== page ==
I don’t know why I keep getting married. I got married in my twenties. I got married when I was pushing seventy. And I got married several times in between. You’d think a person would learn not to keep doing that. I don’t particularly like to live with people – too self-centered. Me, I mean, not necessarily any of them. Well, not some of them anyway.
There were five weddings. In my behalf, I would like to say that there were only four husbands. My third husband and I married twice. It is still baffling to me that the divorce from him was no more successful than the marriage. I had a wash-and-wear wedding gown. Last year, after my eightieth birthday party, I gave the gown to the Salvation Army resale shop. If you see a bride and groom dodging rice in the middle of rubble from some natural disaster, she may be wearing my cotton-poly one-size-fits-all wedding gown.
My children still think wedding cake is one of the food groups. All three of my daughters have had multiple marriages. If a person looked through the freezers in our assorted houses, one just might find a wedding cake, frosted over and waiting for the next big celebration. Like mother, like daughters. Lord, help us all.
My last marriage was the best one; at least, I hope it was the last. When we got married, Smitty was eighty-something and I was pushing seventy. The clerk at the license bureau told us that we were old enough to know better.
People would ask me how Smitty proposed to me and I would say, “I don’t remember.” One day he was making a speech to a large gathering and he introduced me as his fiancé. I assumed the proposal had happened. I never said anything to him about it. No man wants to hear that his bride-to-be doesn’t remember when he popped the question. Romantic that he was, after the surprise public announcement of our engagement, gave me my ring over a plate of ribs at the Pig ‘N Whistle in Bartlett, Tennessee.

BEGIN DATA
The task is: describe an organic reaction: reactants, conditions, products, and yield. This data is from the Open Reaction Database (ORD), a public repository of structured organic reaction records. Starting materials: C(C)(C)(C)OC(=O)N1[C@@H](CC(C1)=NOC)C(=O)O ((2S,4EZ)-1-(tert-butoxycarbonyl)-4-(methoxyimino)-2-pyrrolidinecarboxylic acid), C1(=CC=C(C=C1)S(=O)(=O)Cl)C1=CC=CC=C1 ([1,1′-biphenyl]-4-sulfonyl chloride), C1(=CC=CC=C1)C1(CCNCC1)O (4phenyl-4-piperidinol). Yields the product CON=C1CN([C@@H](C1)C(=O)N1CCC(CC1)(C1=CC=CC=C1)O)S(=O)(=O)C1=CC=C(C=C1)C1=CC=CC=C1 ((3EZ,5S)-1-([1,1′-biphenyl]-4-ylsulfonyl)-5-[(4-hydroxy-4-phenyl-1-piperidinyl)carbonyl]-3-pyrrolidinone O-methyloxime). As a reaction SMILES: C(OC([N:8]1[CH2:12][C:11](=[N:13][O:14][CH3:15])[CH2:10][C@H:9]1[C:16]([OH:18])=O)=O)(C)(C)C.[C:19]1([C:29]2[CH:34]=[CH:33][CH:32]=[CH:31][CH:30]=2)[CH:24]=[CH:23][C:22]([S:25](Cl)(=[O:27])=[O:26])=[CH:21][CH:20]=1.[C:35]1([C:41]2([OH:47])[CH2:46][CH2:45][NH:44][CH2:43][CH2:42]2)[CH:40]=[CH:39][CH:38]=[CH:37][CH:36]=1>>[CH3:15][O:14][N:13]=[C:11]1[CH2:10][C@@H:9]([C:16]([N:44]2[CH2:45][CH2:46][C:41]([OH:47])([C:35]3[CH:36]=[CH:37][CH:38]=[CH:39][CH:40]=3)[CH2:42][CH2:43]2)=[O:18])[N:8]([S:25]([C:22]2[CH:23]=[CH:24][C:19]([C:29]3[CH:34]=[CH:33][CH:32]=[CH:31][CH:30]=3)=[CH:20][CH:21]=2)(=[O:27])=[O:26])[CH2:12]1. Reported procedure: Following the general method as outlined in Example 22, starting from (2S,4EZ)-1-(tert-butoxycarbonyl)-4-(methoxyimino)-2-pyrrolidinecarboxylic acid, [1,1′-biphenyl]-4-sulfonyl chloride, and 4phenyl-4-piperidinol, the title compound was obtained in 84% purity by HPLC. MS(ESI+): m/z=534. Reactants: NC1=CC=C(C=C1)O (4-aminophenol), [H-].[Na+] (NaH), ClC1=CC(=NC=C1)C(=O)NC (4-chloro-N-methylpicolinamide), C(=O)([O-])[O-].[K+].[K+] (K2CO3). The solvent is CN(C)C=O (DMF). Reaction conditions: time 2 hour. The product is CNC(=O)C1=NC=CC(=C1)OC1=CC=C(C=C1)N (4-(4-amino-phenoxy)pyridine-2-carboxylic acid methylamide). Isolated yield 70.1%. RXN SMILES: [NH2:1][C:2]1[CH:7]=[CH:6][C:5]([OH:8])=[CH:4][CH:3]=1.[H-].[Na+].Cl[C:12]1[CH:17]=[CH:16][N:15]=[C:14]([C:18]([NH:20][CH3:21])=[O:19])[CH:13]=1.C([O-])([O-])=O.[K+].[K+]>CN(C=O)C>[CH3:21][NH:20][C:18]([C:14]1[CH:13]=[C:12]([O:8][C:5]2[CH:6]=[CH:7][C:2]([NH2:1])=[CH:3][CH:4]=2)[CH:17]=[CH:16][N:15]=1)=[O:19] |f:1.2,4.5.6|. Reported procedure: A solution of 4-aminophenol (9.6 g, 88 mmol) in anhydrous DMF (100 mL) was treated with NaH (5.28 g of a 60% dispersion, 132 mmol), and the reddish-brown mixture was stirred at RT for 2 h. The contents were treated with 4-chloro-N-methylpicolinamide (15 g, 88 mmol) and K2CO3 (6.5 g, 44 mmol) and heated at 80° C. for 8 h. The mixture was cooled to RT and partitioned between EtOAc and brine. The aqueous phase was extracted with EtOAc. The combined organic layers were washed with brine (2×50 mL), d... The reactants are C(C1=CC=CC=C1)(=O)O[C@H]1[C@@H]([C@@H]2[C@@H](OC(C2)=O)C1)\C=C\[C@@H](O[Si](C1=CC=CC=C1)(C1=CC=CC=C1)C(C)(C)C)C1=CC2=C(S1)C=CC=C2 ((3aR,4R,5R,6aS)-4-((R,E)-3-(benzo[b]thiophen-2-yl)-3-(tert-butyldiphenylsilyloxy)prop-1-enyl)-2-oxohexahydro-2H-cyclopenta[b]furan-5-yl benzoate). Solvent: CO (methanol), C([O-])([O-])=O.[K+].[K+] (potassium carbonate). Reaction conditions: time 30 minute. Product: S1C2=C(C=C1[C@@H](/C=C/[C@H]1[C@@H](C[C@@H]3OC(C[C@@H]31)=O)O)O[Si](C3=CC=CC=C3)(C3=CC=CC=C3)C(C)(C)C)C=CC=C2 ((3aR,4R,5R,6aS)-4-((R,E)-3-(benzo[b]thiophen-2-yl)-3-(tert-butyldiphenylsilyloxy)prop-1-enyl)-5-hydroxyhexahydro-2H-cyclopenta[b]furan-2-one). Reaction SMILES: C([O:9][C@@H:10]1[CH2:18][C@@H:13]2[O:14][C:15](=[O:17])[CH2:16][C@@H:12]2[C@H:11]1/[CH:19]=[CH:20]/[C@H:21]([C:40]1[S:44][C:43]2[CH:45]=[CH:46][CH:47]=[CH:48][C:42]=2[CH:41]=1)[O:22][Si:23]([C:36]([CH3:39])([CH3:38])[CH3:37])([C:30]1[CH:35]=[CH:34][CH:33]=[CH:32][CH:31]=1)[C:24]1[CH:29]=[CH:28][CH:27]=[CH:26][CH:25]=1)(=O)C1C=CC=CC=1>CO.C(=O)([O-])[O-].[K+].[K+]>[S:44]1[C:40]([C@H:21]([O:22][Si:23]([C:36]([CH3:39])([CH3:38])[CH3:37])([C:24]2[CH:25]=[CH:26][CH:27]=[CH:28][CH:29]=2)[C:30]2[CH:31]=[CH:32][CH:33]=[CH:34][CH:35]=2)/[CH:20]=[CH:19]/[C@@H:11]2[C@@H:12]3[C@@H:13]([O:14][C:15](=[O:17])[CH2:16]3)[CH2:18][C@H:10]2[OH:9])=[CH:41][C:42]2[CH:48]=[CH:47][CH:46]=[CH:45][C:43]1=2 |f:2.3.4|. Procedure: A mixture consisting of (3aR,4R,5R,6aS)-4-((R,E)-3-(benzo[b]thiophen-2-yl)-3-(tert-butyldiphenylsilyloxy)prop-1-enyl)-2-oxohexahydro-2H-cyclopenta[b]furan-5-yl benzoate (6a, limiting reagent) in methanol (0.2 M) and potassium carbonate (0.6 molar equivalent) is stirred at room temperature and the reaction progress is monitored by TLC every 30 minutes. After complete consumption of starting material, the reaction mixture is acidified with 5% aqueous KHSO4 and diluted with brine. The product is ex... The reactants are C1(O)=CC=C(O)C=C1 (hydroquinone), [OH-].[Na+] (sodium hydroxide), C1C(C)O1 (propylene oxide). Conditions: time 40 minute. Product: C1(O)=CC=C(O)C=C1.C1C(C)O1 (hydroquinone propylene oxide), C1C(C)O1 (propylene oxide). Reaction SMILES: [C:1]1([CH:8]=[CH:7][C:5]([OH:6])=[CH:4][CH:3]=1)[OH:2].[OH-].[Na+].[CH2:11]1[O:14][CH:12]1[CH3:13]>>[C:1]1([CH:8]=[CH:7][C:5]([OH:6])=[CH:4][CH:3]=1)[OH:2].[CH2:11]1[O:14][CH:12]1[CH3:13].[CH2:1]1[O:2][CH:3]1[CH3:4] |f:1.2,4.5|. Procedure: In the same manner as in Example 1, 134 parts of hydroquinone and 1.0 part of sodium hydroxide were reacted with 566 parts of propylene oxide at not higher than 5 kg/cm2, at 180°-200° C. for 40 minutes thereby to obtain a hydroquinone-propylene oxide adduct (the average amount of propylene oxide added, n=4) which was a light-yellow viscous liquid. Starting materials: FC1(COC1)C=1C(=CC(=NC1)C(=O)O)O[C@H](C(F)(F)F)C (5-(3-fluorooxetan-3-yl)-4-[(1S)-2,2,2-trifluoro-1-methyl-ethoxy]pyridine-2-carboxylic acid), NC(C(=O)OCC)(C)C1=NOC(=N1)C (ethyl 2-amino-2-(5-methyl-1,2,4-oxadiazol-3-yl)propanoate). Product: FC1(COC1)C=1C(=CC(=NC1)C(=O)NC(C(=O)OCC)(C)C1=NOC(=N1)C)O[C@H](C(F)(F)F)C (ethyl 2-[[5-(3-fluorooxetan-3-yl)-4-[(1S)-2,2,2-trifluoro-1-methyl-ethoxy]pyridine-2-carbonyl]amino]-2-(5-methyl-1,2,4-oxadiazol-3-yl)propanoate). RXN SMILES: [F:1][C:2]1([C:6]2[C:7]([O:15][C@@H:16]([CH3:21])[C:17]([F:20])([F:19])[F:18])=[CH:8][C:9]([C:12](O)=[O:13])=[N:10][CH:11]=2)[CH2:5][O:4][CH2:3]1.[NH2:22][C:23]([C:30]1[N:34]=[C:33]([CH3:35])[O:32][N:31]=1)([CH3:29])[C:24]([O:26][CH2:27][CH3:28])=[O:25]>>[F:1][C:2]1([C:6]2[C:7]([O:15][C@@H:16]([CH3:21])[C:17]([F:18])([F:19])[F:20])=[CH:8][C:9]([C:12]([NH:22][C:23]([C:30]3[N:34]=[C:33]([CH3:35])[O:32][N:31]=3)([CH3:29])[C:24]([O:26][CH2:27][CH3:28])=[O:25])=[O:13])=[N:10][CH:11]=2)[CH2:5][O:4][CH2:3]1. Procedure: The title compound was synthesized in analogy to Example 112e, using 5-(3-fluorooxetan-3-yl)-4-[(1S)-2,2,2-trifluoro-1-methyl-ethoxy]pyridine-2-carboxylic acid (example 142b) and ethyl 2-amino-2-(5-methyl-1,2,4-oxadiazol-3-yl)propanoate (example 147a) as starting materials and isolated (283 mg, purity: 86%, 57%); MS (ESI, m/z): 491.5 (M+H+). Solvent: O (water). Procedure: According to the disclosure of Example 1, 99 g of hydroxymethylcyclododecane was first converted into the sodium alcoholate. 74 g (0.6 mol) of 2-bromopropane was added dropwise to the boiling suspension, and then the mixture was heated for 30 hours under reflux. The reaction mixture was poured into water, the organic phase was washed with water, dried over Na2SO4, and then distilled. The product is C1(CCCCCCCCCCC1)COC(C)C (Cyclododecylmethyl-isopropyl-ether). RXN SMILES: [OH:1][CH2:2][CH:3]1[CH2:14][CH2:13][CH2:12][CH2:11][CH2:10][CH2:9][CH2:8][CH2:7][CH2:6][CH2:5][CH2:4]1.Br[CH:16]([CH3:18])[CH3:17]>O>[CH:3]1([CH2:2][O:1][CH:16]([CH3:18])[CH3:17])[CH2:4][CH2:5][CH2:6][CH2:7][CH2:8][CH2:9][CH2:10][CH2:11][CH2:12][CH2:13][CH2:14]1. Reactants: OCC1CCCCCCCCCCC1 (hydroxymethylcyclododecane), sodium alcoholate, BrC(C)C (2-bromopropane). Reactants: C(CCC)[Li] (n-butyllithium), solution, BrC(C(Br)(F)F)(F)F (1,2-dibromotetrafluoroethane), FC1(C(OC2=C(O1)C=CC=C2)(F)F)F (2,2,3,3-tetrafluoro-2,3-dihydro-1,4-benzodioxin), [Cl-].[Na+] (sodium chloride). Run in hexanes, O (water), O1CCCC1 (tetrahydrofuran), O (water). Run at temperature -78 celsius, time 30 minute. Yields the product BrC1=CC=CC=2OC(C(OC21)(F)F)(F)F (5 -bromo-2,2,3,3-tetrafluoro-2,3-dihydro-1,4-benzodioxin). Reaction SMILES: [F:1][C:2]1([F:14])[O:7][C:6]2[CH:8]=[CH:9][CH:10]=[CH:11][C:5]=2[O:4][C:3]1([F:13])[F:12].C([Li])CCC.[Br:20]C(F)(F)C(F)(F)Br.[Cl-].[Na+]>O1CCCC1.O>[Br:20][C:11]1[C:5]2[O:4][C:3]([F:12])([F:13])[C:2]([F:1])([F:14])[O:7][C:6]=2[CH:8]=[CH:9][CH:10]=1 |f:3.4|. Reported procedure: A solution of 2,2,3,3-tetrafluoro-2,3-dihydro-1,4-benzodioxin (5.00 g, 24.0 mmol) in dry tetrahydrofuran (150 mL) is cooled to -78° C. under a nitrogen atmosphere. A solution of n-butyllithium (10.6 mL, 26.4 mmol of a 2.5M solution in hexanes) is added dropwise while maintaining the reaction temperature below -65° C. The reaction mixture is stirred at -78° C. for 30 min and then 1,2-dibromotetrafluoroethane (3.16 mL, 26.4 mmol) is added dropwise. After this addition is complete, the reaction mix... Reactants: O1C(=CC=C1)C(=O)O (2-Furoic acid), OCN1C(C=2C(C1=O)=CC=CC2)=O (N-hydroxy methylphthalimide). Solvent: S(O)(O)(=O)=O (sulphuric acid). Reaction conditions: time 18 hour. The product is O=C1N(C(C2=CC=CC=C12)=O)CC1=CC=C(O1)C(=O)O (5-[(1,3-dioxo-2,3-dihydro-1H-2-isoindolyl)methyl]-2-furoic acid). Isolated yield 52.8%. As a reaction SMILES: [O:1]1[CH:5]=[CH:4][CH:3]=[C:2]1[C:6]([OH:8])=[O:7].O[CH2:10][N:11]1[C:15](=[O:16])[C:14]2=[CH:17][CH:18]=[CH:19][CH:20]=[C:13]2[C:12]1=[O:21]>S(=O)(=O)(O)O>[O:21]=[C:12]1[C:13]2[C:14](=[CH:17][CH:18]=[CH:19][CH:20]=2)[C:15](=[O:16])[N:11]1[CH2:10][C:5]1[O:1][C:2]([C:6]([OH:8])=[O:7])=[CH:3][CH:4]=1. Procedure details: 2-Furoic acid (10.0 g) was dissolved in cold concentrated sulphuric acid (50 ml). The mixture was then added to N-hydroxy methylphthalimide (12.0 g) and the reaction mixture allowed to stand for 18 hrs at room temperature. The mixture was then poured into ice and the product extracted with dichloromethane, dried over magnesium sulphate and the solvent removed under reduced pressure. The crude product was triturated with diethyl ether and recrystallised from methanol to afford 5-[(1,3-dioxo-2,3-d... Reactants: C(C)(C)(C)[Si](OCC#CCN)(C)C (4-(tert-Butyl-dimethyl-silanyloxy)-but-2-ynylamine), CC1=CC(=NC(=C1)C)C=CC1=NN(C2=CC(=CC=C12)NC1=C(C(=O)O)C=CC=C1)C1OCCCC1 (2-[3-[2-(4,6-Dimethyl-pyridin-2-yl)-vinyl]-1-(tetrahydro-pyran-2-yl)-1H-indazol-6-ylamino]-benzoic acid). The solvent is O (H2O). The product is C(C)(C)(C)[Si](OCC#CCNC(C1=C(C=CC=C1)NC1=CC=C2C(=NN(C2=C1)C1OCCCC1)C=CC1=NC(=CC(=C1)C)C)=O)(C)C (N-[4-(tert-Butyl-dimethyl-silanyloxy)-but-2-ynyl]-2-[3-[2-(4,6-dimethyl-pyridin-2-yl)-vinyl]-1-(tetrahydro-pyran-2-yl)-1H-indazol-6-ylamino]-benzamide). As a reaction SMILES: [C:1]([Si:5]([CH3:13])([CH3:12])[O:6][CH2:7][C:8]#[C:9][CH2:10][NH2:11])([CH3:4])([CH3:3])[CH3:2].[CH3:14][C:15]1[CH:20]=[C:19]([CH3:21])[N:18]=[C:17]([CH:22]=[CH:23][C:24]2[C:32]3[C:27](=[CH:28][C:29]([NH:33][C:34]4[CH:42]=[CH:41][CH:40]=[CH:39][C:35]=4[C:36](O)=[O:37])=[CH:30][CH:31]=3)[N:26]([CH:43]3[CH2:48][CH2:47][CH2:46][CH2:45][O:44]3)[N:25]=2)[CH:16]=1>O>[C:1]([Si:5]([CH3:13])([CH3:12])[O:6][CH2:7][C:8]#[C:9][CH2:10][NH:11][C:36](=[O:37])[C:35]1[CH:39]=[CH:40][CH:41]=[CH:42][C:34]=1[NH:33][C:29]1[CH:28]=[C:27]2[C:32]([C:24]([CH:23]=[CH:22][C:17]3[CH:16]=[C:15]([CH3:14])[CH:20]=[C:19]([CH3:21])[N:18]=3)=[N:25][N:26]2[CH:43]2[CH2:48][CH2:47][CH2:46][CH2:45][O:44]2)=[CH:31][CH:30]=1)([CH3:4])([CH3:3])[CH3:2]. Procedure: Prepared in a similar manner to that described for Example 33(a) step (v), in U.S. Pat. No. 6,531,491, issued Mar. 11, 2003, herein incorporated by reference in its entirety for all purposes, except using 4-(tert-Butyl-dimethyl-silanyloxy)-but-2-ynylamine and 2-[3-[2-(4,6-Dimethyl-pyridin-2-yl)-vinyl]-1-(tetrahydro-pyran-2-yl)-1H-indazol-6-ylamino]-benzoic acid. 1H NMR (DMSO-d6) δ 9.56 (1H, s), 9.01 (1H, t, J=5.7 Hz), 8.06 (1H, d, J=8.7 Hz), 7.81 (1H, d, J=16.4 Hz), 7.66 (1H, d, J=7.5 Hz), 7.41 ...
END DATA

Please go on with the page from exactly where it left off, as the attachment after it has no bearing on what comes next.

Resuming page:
Smitty had a house where he lived in Nocona, Texas, but at our ages, maintaining a house in Memphis and a house in Nocona was daunting. So, we decided to live in Memphis and he would sell the Texas house.
We optimistically rented a Texas U-Haul truck to bring his favorite furniture to Memphis. We got ourselves dropped off at the truck place and Smitty told the proprietor that we wanted to rent one of his trucks. He looked us up and down and said, “Who’s gonna drive this truck?” “We are,” we answered. The man evidently needed the business so he took the credit card, made the transaction and disappeared into the bowels of the building.
Waiting out front, we watched a dilapidated yellow truck rattle to a stop beside us. “This is the only vehicle we have available,” lied the man, handing us the keys and walking away.
Smitty opened the driver door, I opened the passenger door, and neither one of us could climb up into the truck. With a bit of innovative senior citizen creativity, however, we worked it out. We reached out toward each other across the seat, grabbed hands and pulled, and somehow we got each other into the darn thing and out on the highway.
After packing up choice pieces of his worldly goods and loading them into the truck in Texas, we rattled and bumped our way from Nocona to Memphis the next day, pulling each other up into the truck after each stop, and taking turns driving.
When we returned the truck to the Memphis U-Haul folks the dealer said, “This baby’s going to the junk yard. This was its last trip.” Also, it was my last trip down the aisle but it was the start of five happy and adventurous years, and can truthfully say it was the best marriage I ever had.
– The End –